Smartphones help provide instant information about transit, traffic, health services, safety alerts, community news and everything else needed to know about the cities, in real time. These provide notifications about the best times to travel, personalised energy usage, tips for improving eating habits, etc.
Stephane Dejean, chief marketing officer, Kerlink, says, “From rural towns to bustling metropolises, municipal officials around the world are facing increasing challenges raised by climate change, population growth, appropriate infrastructure development and access to basic sanitation. Leveraging IoT networks, authorities can streamline the use of city infrastructure and deliver tailored services to citizens, while monitoring critical indicators.
“Cities now have the opportunity to easily, flexibly and cost-efficiently deploy, operate and monetise carrier-grade IoT connectivity on their own. These networks turn out to be key assets that cities want to control, financially and/or operationally, and that can be combined to power a growing diversity of use cases. Considering their budget challenges, cities are also looking for a better trade-off between financial sources and possible business models over time. Opting for a relevant alternative like low-power wide-area networks (LPWAN) and selecting a partner that can quickly and easily adapt to evolving collaboration models enable cities to address both their technical needs and financial challenges.”
Developing a sustainable city
To build future-ready smart cities, there are a few fundamental things that are required to establish a stable and adaptable framework.
This is required to establish a foundation for digital economic development. Heating, energy usage, lighting and ventilation in buildings are managed and optimised by technology. Water-leakage detection and water potability monitoring are integrated into smart buildings. Rooftop gardens or side vegetations are integrated into building designs to produce oxygen and absorb carbon-dioxide.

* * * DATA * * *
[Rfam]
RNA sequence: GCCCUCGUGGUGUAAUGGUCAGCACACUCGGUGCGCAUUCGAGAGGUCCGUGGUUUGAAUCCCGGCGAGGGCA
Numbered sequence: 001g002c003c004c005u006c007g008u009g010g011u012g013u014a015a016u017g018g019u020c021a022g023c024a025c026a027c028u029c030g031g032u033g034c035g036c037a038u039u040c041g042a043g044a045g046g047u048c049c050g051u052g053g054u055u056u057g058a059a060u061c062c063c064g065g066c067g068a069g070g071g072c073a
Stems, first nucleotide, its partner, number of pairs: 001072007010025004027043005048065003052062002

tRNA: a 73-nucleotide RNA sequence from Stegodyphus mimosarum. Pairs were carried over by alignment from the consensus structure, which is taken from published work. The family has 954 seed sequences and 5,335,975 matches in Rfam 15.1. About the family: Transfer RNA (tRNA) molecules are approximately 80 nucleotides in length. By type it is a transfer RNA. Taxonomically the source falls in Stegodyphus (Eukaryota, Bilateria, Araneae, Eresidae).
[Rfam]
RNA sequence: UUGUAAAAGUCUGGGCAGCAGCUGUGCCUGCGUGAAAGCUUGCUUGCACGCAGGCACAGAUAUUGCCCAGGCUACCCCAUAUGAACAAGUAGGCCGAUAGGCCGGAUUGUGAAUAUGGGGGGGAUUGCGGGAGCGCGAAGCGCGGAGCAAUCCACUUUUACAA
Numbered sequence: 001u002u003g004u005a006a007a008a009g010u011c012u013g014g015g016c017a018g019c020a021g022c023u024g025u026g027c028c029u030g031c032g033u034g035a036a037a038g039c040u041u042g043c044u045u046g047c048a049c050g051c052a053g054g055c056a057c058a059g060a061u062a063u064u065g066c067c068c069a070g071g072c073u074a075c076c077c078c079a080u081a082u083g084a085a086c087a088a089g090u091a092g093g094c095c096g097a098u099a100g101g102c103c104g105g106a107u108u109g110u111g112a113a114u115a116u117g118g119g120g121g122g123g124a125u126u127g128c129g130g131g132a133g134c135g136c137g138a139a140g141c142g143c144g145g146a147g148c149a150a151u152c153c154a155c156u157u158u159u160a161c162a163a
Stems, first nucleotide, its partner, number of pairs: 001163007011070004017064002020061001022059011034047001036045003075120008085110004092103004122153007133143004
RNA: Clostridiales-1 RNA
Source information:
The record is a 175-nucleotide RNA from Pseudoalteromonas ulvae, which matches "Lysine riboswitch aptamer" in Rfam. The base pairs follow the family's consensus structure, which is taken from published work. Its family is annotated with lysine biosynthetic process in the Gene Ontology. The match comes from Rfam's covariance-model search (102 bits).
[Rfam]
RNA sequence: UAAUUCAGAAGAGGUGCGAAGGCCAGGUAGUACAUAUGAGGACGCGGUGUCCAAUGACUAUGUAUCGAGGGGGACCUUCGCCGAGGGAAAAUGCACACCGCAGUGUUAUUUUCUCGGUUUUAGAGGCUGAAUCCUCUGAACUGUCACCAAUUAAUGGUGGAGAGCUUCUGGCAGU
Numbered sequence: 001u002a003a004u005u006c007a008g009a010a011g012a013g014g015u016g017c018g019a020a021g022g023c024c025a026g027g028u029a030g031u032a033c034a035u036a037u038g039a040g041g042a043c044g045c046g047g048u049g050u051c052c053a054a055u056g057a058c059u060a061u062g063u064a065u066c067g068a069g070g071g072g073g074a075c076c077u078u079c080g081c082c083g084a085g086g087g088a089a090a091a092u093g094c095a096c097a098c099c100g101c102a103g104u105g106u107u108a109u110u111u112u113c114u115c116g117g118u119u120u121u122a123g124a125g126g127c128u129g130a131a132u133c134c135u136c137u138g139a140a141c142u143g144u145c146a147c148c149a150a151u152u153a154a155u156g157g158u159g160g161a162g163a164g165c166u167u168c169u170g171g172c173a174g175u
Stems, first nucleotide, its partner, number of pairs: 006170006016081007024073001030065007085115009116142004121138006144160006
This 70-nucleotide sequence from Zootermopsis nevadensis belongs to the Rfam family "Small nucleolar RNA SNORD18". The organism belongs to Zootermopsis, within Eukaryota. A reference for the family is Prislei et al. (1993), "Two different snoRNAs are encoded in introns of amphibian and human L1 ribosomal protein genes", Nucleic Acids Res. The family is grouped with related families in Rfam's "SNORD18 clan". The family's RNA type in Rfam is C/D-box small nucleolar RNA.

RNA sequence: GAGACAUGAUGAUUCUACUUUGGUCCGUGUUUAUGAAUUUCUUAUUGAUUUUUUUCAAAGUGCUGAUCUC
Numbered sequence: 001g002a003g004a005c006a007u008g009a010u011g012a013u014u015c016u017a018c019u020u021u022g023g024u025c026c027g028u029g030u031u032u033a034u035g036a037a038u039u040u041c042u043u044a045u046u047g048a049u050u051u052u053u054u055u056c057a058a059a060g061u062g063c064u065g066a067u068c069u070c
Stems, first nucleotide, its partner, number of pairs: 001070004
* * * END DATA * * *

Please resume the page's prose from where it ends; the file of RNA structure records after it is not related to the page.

Smart infrastructure also includes city-wide Wi-Fi for public use to provide real-time information on traffic congestion, parking spaces and other amenities. The aim of smart parking is to reduce both car emissions and traffic.
Smart roads are prepared for autonomous vehicles and self-driving car traffic system integration. With smart drainage systems and filtration, cities could drastically improve local living conditions. Smart lighting control systems reduce energy consumption, carbon emissions and maintenance costs, while providing a safe environment.
Creating cities that are affordable and safe should be the priorities. This ensures secure and efficient operation of critical applications developed for the smart cities, which rely on constant connectivity to volumes of data from stationary and moving sensors, which is transformed into useful information through data analytics to provide a better quality of life. Failure to secure this data can cause extreme damage.
Be it a residential complex, market, school, hospital, district centre or public transport, sustenance of any urban setup is impossible without robust security measures. But with the advent of AI, the concept of a smart city is viable as well as feasible. AI has empowered security to automatically learn and detect crimes.